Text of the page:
OR WAIT null SECS
Jennifer Markarian is manufacturing editor of Pharmaceutical Technology.
Pre-sterilized, nested syringes and vials are seeing increased use in sterile filling.
Pre-sterilized, nested syringes are an alternative to bulk syringes that must be sterilized at the filling line. As the injectables market grows globally, there is growing use of pre-sterilized syringes because they are "off-the-shelf" systems, comments Kevin Wrigley, product and service manager at Vetter. Bulk syringes, which offer more flexibility, remain in high demand for products with specific primary packaging requirements. "Pre-sterilized syringes offer standardized systems and are often easier to handle because of the tubs they are nested in," says Wrigley. "Bulk syringes on the other hand, offer a wider range of choices for product-specific processes or primary packaging material like closure components. Ultimately, the decision regarding the drug-delivery system will depend on the specific filling requirements of the product, market volume, and the business strategy of the pharma/biotech company when launching a product." Choosing the most suitable packaging should begin in the earliest clinical stages, adds Wrigley. "Once a drug manufacturer has decided on a pre-sterilized system, process adjustments or format changes might be limited because of the pre-set packaging and tub characteristics."
Advantages of pre-sterilized syringes include lower investment costs and smaller-footprint equipment for filling and closing. Fewer processing steps and less handling help reduce damage. "Since syringes are even more prone to damage and much more difficult to transport than other glass containers, they were the first packaging type to be offered as pre-sterilized solution in nests," notes Klaus Ullherr, product manager at Bosch Packaging Technology.
Pre-sterilized vials and cartridges
Pre-sterilized vials or cartridges are now also available, and, to date, are typically used in smaller batches, such as in formulation and development laboratories, according to Markus Hörsch, sales and marketing director at Bausch+Ströbel. The company's SFM 5110 filling system is designed for these applications and processes all pre-sterilized containers (vials, cartridges, or syringes) in nests inside tubs.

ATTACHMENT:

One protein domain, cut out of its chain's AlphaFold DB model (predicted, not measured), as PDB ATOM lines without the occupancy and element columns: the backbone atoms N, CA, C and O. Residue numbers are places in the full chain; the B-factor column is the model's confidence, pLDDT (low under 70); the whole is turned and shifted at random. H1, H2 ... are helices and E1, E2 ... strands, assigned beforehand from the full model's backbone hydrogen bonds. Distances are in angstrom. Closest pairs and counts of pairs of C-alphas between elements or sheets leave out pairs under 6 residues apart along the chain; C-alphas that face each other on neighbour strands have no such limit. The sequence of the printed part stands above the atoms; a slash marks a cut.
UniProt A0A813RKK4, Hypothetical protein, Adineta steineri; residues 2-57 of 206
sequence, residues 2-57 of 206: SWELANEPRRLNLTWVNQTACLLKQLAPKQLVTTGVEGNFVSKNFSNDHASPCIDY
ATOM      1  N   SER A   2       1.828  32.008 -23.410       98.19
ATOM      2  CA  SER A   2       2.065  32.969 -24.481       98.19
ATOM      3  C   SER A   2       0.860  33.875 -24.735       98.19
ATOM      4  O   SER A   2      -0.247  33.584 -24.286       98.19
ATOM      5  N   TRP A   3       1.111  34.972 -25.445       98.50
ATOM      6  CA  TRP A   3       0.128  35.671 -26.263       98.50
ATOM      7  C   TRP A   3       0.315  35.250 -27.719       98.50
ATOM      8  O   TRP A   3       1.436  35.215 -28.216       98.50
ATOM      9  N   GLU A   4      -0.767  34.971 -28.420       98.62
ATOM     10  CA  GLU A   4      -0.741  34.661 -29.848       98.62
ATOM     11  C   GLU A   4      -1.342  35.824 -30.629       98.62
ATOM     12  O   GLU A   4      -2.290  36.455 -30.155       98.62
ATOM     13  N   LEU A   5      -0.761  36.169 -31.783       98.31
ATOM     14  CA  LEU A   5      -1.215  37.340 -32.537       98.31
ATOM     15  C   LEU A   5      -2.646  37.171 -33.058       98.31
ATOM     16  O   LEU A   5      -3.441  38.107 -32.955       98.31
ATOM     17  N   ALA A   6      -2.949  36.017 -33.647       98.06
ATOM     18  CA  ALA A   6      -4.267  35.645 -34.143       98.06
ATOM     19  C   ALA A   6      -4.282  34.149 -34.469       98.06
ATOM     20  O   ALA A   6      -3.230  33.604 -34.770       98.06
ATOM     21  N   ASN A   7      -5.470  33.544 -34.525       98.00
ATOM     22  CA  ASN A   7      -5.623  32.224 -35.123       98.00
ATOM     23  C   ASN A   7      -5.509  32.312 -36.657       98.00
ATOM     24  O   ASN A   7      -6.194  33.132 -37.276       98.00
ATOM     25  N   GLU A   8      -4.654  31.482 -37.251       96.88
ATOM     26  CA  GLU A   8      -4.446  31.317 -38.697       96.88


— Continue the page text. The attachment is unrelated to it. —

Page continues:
Schott's adaptiQ system for ready-to-use pharmaceutical vials consists of a patented nest that securely holds up to 100 clean and sterile vials in an industry-standard tub. It is suitable for both small and large batches, and is advantageous for smaller batches because it minimizes setup time for packaging changes. Besides simplifying the process, the nested packaging protects the glass containers from scratches caused by vial-to-vial and vial-to-machine contact, which reduces the reject rate and also preserves the cosmetic quality of the vials, noted the company in a press release. Schott is advancing to full-scale production at its US facility, the company announced in a Jan. 12, 2015 press release.
Bosch recently launched a filling and closing machine for pre-sterilized nested syringes, vials, and cartridges. "The FXS Combi is the first machine of its kind with an integrated capping station for vials and cartridges," says Ullherr. "The capping of vials and cartridges takes place directly after the stopper insertion. This ensures the highest pharmaceutical safety, as the container is immediately and safely closed after filling."
A challenge in setting up a line for pre-sterilized syringes is how to transfer the sterile syringes to the point of filling without compromising sterility. Syringes, nested in tubs, are sealed with a plastic layer and also protected by a bag. Combining the filling and closing machine with an upstream tub and bag opener eliminates contamination risk, notes Ullher.
Although most syringes are glass, plastic syringes are also available pre-sterilized. Some small adjustments might need to be made to filling and closing machines to handle plastic syringes. "Depending on the plastic material, plastic can be more delicate and requires a gentler handling," notes Ullherr. "Plastic syringes might require a centering plate made of plastic instead of metal, and they can also have a slightly different diameter than glass syringes."
For changing from one product to another in filling equipment, manufacturers can choose from clean-in-place/sterilize-in-place (CIP/SIP) systems and single-use, disposable systems. "The use of CIP/SIP is recommended for the production of large batches and toxic products, while contract manufacturers and smaller batches will work with single-use systems, as they can eliminate the loss of capacity resulting from lengthy cleaning validation as well as the risk of contamination between batch runs," comments Ullherr. In 2014, Bosch expanded its PreVAS prevalidated, pre-assembled, and pre-sterilized single-use filling systems, which the company developed in cooperation with Sartorius Stedim Biotech. For example, a new mobile filling station can be combined with existing filling lines. In this version, the product bag is situated outside of the isolator, and the filling tubes are guided through the isolator wall using a newly developed multi-tubing port, before being connected to the filling station, Bosch said in a press release.